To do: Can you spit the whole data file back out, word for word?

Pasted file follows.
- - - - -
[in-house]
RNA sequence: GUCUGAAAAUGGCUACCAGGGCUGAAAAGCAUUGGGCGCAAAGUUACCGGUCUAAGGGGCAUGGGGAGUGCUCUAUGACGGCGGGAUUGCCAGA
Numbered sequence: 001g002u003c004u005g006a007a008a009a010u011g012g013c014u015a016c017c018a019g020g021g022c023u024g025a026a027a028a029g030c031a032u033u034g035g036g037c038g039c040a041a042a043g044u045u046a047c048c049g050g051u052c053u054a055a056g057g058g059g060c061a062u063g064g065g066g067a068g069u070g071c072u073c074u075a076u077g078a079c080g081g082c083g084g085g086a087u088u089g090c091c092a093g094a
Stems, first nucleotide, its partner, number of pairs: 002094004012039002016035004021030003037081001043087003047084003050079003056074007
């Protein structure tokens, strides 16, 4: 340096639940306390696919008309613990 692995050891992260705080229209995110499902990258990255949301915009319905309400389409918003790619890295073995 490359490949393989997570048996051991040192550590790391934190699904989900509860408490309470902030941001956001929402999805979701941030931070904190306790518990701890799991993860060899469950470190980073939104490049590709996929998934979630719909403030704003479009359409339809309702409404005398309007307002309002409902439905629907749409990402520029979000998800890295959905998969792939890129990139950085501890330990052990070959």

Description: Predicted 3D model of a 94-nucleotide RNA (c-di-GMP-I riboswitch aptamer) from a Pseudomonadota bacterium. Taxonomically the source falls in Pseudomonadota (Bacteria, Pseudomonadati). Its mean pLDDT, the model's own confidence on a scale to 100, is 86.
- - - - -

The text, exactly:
[in-house]
RNA sequence: GUCUGAAAAUGGCUACCAGGGCUGAAAAGCAUUGGGCGCAAAGUUACCGGUCUAAGGGGCAUGGGGAGUGCUCUAUGACGGCGGGAUUGCCAGA
Numbered sequence: 001g002u003c004u005g006a007a008a009a010u011g012g013c014u015a016c017c018a019g020g021g022c023u024g025a026a027a028a029g030c031a032u033u034g035g036g037c038g039c040a041a042a043g044u045u046a047c048c049g050g051u052c053u054a055a056g057g058g059g060c061a062u063g064g065g066g067a068g069u070g071c072u073c074u075a076u077g078a079c080g081g082c083g084g085g086a087u088u089g090c091c092a093g094a
Stems, first nucleotide, its partner, number of pairs: 002094004012039002016035004021030003037081001043087003047084003050079003056074007
């Protein structure tokens, strides 16, 4: 340096639940306390696919008309613990 692995050891992260705080229209995110499902990258990255949301915009319905309400389409918003790619890295073995 490359490949393989997570048996051991040192550590790391934190699904989900509860408490309470902030941001956001929402999805979701941030931070904190306790518990701890799991993860060899469950470190980073939104490049590709996929998934979630719909403030704003479009359409339809309702409404005398309007307002309002409902439905629907749409990402520029979000998800890295959905998969792939890129990139950085501890330990052990070959």

Description: Predicted 3D model of a 94-nucleotide RNA (c-di-GMP-I riboswitch aptamer) from a Pseudomonadota bacterium. Taxonomically the source falls in Pseudomonadota (Bacteria, Pseudomonadati). Its mean pLDDT, the model's own confidence on a scale to 100, is 86.